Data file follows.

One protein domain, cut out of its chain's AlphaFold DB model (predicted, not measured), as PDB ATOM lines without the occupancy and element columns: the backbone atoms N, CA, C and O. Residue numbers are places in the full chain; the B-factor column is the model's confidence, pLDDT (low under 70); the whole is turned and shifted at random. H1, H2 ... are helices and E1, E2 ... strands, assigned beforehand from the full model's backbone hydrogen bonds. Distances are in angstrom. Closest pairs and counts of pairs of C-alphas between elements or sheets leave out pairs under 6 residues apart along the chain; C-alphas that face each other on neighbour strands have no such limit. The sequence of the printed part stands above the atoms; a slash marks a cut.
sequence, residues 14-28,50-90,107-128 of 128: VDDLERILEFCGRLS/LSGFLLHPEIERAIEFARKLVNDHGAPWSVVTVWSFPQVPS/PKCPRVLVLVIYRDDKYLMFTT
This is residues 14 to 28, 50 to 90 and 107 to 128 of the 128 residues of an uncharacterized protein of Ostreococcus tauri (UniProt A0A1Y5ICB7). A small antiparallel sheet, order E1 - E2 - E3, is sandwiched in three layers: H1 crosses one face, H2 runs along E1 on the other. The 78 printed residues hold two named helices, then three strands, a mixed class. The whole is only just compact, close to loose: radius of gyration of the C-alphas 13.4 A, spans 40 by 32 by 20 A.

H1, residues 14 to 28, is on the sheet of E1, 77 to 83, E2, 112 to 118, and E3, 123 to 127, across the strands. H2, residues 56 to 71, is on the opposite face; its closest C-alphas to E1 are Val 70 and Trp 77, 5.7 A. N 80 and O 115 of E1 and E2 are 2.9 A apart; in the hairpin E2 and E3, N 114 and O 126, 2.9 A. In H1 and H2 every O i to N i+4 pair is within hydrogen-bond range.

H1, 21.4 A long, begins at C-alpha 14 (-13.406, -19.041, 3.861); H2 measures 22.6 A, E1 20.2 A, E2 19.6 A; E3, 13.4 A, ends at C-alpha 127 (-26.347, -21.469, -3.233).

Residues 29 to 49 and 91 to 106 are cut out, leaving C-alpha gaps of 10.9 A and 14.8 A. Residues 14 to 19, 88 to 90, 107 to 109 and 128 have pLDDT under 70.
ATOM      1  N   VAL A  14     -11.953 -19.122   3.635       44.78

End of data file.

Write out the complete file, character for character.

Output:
One protein domain, cut out of its chain's AlphaFold DB model (predicted, not measured), as PDB ATOM lines without the occupancy and element columns: the backbone atoms N, CA, C and O. Residue numbers are places in the full chain; the B-factor column is the model's confidence, pLDDT (low under 70); the whole is turned and shifted at random. H1, H2 ... are helices and E1, E2 ... strands, assigned beforehand from the full model's backbone hydrogen bonds. Distances are in angstrom. Closest pairs and counts of pairs of C-alphas between elements or sheets leave out pairs under 6 residues apart along the chain; C-alphas that face each other on neighbour strands have no such limit. The sequence of the printed part stands above the atoms; a slash marks a cut.
sequence, residues 14-28,50-90,107-128 of 128: VDDLERILEFCGRLS/LSGFLLHPEIERAIEFARKLVNDHGAPWSVVTVWSFPQVPS/PKCPRVLVLVIYRDDKYLMFTT
This is residues 14 to 28, 50 to 90 and 107 to 128 of the 128 residues of an uncharacterized protein of Ostreococcus tauri (UniProt A0A1Y5ICB7). A small antiparallel sheet, order E1 - E2 - E3, is sandwiched in three layers: H1 crosses one face, H2 runs along E1 on the other. The 78 printed residues hold two named helices, then three strands, a mixed class. The whole is only just compact, close to loose: radius of gyration of the C-alphas 13.4 A, spans 40 by 32 by 20 A.

H1, residues 14 to 28, is on the sheet of E1, 77 to 83, E2, 112 to 118, and E3, 123 to 127, across the strands. H2, residues 56 to 71, is on the opposite face; its closest C-alphas to E1 are Val 70 and Trp 77, 5.7 A. N 80 and O 115 of E1 and E2 are 2.9 A apart; in the hairpin E2 and E3, N 114 and O 126, 2.9 A. In H1 and H2 every O i to N i+4 pair is within hydrogen-bond range.

H1, 21.4 A long, begins at C-alpha 14 (-13.406, -19.041, 3.861); H2 measures 22.6 A, E1 20.2 A, E2 19.6 A; E3, 13.4 A, ends at C-alpha 127 (-26.347, -21.469, -3.233).

Residues 29 to 49 and 91 to 106 are cut out, leaving C-alpha gaps of 10.9 A and 14.8 A. Residues 14 to 19, 88 to 90, 107 to 109 and 128 have pLDDT under 70.
ATOM      1  N   VAL A  14     -11.953 -19.122   3.635       44.78